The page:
A rare audio recording of Lokmanya Tilak done 97 years ago, believed to be the only one of its kind, has now come to light for hearing the voice of the "father of Indian unrest" who passed away in 1920 after initiating the country's freedom struggle against the British rulers.
While a vast collection of the Lokmanya's articles and books has been carefully preserved over the momentous years at the 'Kesari' trust library here, the audio of his voice was not available as of now, according to Dipak Tilak, the great grandson of the Lokmanya , who had famously declared "Swarajya is my birthright".
Interestingly, the voice of Tilak is captured during the recording of a music concert held in Pune on September 21, 1915 to celebrate Ganesh festival---- started by Tilak himself to mobilize masses--- which was done by one Seth Lakhmichand
Narang had specially come for the event from Karachi.
A connoisseur of music, Narang had carried a US made recording machine with him to record the concert of famous classical singers of the time - Master Krishnarao, Pandit Bhaskarbua Bakhale and Narayanrao Rajhans alia Balgandharva - who were invited by Tilak for the festival held at "Kesari wada".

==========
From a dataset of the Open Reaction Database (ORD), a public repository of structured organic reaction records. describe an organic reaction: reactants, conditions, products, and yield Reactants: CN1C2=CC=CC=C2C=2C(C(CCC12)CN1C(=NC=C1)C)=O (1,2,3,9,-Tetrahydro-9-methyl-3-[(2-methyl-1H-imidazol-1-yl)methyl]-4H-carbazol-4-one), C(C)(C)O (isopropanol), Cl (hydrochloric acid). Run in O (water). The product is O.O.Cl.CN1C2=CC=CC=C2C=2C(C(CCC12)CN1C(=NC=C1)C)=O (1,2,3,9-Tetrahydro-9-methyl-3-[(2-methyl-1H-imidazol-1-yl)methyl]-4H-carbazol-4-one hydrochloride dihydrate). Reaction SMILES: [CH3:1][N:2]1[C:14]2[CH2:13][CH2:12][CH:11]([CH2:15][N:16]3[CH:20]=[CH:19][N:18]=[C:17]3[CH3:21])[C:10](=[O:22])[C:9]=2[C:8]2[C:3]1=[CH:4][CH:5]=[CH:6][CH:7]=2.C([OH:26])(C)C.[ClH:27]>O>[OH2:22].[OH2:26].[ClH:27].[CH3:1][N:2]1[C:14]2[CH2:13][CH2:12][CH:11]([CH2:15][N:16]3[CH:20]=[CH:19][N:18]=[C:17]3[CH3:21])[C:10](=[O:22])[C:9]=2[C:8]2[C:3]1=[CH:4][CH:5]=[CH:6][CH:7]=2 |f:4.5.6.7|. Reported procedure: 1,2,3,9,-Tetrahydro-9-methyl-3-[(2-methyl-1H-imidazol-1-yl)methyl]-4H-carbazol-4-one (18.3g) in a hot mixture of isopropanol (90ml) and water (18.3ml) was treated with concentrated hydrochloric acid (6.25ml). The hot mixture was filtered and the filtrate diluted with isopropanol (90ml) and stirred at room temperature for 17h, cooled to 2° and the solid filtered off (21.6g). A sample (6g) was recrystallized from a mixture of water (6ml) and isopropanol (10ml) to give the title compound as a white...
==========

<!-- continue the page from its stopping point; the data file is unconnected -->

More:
The minute long recording of Tilak's voice intermixed in the recording of the concert is accidental.
In the recording, Tilak is heard appealing to a mammoth gathering turned out for the concert to keep quiet for smooth conduct of the programme.
"It is my wish that the audience will maintain silence. I will not tolerate noisy interruptions. People can go out but the concert should be conducted as per the schedule," the Lokmanya is heard saying in Marathi trying to pacify the excited audience, according to the available account kept by Suhas and Sudhir Datar, grandsons of Bakhale and grand daughter-in-law Shailaja Datar.
A similar reference about the incident is found in a book written by Master Krishnarao on remembrance of Tilak in which he had mentioned the intervention by him at the Ganesh festival concert to calm the large audience eager to listen to the doyens of Hindustani classical music. A mention of the episode calling for the Lokmanya's intervention is also noted in the documents relating to Pandit Bakhale.
According to Dipak Tilak, who is also chairman of the Tilak Trust, the recording, the only one available to hear Lokmanya's voice, had been preserved by Mukesh Narang, grandson of Seth Lakhamichan which was accessed by the Datars. Seth Narang died in 1939 in Karachi.
"The available accounts and evidence is a pointer to the authenticity of the recorded voice as that of the Lokmanya," he noted adding that the record will be played for public hearing.
Tilak's Voice Recording Found From Karachi Collection
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